Visualizing the brain activities was a dream for many scientists for many years. The mystery or complex brain behavior and how it receives and control our lives was a source for many questions and theories. The 3D printing is taking this mystery to a new level by visualizing the brain activities in the form of 3D printed artworks.
In Franklin Institute exhibition, visitors go through number of visual experience that interact with their brain activities through neural network climbing structure with other sound an flight effects that are generated while walking in this experience. The idea of converting the brain white matter activities to a 3D printing is described by Dr. Jayatri Das, Chief Bioscientist at The Franklin Institute as following:
“Our philosophy behind our exhibits is to make real science approachable through hands-on, engaging exhibits,” said Dr. Das. “From an educational point of view, we knew that the concept of functional pathways needed to be an important aspect of brain science that was addressed in the exhibit, and diffusion tensor imaging gets to the heart of the real science through which scientists try to understand the wiring of these pathways. The 2D images we had seen were really beautiful, so we thought that a large-scale 3D print would be perfect as an intriguing, eye-catching sculpture that would serve as both a unique design focus and a connection to research.”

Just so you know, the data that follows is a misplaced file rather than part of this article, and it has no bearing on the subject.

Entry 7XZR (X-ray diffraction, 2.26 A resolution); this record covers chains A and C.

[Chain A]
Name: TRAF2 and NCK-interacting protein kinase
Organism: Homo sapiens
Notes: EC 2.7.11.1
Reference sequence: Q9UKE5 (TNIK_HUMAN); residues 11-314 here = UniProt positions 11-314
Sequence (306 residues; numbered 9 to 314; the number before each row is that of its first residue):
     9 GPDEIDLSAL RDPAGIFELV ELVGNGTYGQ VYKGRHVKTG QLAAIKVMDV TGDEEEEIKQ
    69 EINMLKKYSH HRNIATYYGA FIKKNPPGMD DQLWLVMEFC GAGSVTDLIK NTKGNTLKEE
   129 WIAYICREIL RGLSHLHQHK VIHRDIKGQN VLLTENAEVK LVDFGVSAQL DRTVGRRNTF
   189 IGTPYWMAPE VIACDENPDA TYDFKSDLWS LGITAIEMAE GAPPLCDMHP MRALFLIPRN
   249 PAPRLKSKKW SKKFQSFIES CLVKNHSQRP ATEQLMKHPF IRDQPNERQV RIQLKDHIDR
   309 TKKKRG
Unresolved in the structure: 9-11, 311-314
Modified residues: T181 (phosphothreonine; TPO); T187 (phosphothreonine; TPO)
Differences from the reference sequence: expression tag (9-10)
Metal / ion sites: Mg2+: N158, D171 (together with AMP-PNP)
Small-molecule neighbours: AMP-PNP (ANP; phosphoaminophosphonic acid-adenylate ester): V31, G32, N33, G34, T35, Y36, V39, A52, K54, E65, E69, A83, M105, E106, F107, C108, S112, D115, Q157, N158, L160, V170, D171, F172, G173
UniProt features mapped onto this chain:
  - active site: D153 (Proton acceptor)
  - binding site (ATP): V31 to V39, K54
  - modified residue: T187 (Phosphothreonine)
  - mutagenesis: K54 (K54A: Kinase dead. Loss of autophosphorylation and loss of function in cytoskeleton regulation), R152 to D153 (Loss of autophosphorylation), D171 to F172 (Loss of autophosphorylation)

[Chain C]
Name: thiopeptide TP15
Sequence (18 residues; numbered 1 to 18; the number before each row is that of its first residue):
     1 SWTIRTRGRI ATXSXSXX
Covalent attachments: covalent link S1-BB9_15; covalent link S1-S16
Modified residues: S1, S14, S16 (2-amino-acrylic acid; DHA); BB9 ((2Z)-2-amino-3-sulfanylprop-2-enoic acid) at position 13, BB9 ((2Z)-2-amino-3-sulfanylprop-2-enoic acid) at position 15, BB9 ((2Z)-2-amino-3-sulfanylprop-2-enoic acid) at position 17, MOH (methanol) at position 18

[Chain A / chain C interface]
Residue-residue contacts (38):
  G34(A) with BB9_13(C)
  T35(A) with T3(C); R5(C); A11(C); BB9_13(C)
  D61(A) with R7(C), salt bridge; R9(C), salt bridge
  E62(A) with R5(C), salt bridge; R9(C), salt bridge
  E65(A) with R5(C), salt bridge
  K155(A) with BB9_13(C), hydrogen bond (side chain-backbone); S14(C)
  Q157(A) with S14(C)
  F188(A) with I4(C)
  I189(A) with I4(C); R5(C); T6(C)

The 3D printing for this complex form was a challenge as it needs great experience in order to print the white matter complex shapes. So, the institute collaborated with Direct Dimensions, a company that is specialized in 3D printing extremely complex models.
“This work required a highly skilled technician with just the right disposition. Without the right human resources, this project would have never happened,” said Harry Abramson, Art Director for Direct Dimensions. “With about 2,000 strands to sort through, it was a task of immense proportions. Mind boggling in fact.”
Both Direct Dimensions and American Precision Printing work together using sProHD 60 SLS 3D printer from 3D Systems with SLS technology. As the model size was larger than the 3D printer volume, it was printed into 10 pieces and gather them into one final piece.
The images below show the 3D printed pieces and the process to gather them into one final model.